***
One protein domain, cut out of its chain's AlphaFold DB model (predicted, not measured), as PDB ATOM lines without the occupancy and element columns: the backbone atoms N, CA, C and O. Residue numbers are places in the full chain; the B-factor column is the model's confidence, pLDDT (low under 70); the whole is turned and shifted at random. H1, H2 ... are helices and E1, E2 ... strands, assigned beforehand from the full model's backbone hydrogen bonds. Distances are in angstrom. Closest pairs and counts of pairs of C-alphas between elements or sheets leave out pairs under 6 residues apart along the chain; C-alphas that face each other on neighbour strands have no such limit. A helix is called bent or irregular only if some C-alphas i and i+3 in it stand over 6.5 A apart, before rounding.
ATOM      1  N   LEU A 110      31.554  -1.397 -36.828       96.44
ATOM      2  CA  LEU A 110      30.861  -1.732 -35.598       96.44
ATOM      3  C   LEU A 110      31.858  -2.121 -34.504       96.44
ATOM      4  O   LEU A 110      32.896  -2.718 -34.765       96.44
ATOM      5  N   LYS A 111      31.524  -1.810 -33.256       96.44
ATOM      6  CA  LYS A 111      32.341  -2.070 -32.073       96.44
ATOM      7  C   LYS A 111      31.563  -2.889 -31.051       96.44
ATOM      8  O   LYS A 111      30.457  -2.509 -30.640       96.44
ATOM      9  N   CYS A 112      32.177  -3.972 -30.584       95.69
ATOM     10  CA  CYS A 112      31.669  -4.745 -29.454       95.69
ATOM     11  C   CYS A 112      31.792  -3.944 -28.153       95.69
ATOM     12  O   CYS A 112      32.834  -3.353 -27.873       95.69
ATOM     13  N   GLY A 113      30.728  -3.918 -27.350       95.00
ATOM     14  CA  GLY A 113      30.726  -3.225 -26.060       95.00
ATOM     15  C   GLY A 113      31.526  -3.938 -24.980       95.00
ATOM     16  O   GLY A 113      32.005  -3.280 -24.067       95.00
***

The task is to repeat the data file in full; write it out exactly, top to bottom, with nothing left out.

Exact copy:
One protein domain, cut out of its chain's AlphaFold DB model (predicted, not measured), as PDB ATOM lines without the occupancy and element columns: the backbone atoms N, CA, C and O. Residue numbers are places in the full chain; the B-factor column is the model's confidence, pLDDT (low under 70); the whole is turned and shifted at random. H1, H2 ... are helices and E1, E2 ... strands, assigned beforehand from the full model's backbone hydrogen bonds. Distances are in angstrom. Closest pairs and counts of pairs of C-alphas between elements or sheets leave out pairs under 6 residues apart along the chain; C-alphas that face each other on neighbour strands have no such limit. A helix is called bent or irregular only if some C-alphas i and i+3 in it stand over 6.5 A apart, before rounding.
ATOM      1  N   LEU A 110      31.554  -1.397 -36.828       96.44
ATOM      2  CA  LEU A 110      30.861  -1.732 -35.598       96.44
ATOM      3  C   LEU A 110      31.858  -2.121 -34.504       96.44
ATOM      4  O   LEU A 110      32.896  -2.718 -34.765       96.44
ATOM      5  N   LYS A 111      31.524  -1.810 -33.256       96.44
ATOM      6  CA  LYS A 111      32.341  -2.070 -32.073       96.44
ATOM      7  C   LYS A 111      31.563  -2.889 -31.051       96.44
ATOM      8  O   LYS A 111      30.457  -2.509 -30.640       96.44
ATOM      9  N   CYS A 112      32.177  -3.972 -30.584       95.69
ATOM     10  CA  CYS A 112      31.669  -4.745 -29.454       95.69
ATOM     11  C   CYS A 112      31.792  -3.944 -28.153       95.69
ATOM     12  O   CYS A 112      32.834  -3.353 -27.873       95.69
ATOM     13  N   GLY A 113      30.728  -3.918 -27.350       95.00
ATOM     14  CA  GLY A 113      30.726  -3.225 -26.060       95.00
ATOM     15  C   GLY A 113      31.526  -3.938 -24.980       95.00
ATOM     16  O   GLY A 113      32.005  -3.280 -24.067       95.00